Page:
China on Thursday demanded Washington drop a ban on cotton and tomato imports from its Muslim northwest over complaints they are produced by forced labour, which a spokesman dismissed as the lie of the century. The ban announced Wednesday adds to a flurry of sanctions imposed by the Trump administration against Chinese officials, companies and goods over human rights, security and other complaints. Its commercial impact is unclear, but Beijing is sensitive to criticism about the Xinjiang region, where more than 1 million Uighurs and other Muslim minorities have been confined in detention camps. Beijing denies mistreating them and says it is trying to promote economic development and stamp out radicalism. The so-called forced labour issue is a lie of the century fabricated out of thin air, said a foreign ministry spokesman, Zhao Lijian. He accused the United States of wanting to hurt Chinese companies and the countrys development.
We urge the U.S. side to respect facts, immediately withdraw its wrong decision and stop interfering in China’s internal affairs under the pretext of Xinjiang-related issues, Zhao said. Zhao said Beijing would safeguard its interests and dignity but gave no indication of possible retaliation. The government has made similar statements following earlier U.S. sanctions but took no action. Xinjiang is a major cotton supplier to clothing producers in China as well as Bangladesh, Vietnam and other countries. That makes the U.S. ban a potential challenge for retailers or clothing brands that will be required to ensure their products are free of Xinjiang cotton. Zhao warned the ban would disrupt such global supply chains. It is detrimental to the interests of enterprises and consumers of all countries, including the United States itself, he said.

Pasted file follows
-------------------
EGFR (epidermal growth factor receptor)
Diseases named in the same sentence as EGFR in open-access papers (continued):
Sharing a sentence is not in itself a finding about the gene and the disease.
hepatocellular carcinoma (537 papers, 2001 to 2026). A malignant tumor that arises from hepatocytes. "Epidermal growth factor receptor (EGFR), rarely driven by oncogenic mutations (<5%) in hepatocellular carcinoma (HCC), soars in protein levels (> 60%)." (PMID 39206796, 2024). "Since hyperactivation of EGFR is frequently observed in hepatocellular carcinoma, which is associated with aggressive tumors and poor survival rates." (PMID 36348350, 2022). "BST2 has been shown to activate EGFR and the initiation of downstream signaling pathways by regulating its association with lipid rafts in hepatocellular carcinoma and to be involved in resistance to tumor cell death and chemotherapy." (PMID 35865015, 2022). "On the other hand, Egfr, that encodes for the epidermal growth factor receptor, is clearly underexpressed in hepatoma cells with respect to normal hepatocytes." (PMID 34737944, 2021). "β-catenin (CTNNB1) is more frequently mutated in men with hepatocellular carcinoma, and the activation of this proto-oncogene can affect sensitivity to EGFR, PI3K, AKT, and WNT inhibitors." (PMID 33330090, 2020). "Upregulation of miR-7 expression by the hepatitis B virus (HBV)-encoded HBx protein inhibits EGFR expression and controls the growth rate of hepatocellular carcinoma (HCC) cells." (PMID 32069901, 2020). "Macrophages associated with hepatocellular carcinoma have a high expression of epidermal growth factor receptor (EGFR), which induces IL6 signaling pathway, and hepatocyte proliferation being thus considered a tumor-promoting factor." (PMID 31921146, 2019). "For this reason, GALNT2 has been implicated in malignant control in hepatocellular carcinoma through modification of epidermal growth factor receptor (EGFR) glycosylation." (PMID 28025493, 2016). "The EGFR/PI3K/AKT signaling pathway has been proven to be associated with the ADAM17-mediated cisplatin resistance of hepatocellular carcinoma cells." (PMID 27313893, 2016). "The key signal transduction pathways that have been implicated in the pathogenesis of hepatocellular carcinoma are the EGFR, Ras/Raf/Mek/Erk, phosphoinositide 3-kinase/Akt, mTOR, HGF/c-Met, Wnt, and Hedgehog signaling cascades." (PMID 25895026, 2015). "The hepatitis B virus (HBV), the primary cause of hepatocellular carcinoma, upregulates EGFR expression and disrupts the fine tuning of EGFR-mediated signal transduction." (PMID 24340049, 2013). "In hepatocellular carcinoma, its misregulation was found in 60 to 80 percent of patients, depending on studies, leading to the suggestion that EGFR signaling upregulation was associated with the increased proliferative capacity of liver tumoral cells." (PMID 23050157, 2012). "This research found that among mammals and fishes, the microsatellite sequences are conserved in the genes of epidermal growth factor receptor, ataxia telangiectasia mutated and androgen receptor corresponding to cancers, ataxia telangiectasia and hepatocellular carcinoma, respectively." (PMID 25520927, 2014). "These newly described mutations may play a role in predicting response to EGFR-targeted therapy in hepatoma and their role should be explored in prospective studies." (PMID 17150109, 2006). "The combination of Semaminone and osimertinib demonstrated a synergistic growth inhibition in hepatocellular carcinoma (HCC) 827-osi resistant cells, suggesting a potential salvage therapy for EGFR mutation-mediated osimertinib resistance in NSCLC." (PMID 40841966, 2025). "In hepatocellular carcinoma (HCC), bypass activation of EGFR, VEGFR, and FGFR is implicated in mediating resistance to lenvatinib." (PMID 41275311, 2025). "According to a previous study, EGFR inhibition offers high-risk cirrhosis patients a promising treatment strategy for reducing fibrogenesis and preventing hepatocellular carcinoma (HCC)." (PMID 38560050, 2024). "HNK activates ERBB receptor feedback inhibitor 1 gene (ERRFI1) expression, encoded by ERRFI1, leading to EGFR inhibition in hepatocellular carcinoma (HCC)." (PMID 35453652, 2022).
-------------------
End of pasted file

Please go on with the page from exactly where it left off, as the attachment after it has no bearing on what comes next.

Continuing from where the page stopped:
Xinjiang also is a major supplier of tomato paste to foreign food brands, but its main markets are Europe and the Middle East. The United States imported about 9 billion worth of cotton goods directly from China last year, according to the U.S. government. Earlier, Washington imposed a ban in December on imports from a company that controls about one-third of Xinjiang cotton production. The government said it has stopped shipments worth about USD 2 million. Canada and Britain also have announced plans to block imports of goods produced by forced labour. The Trump administration has blocked imports from individual companies linked to forced labour in Xinjiang. It has imposed travel bans and other sanctions on Communist Party officials with prominent roles in the campaign.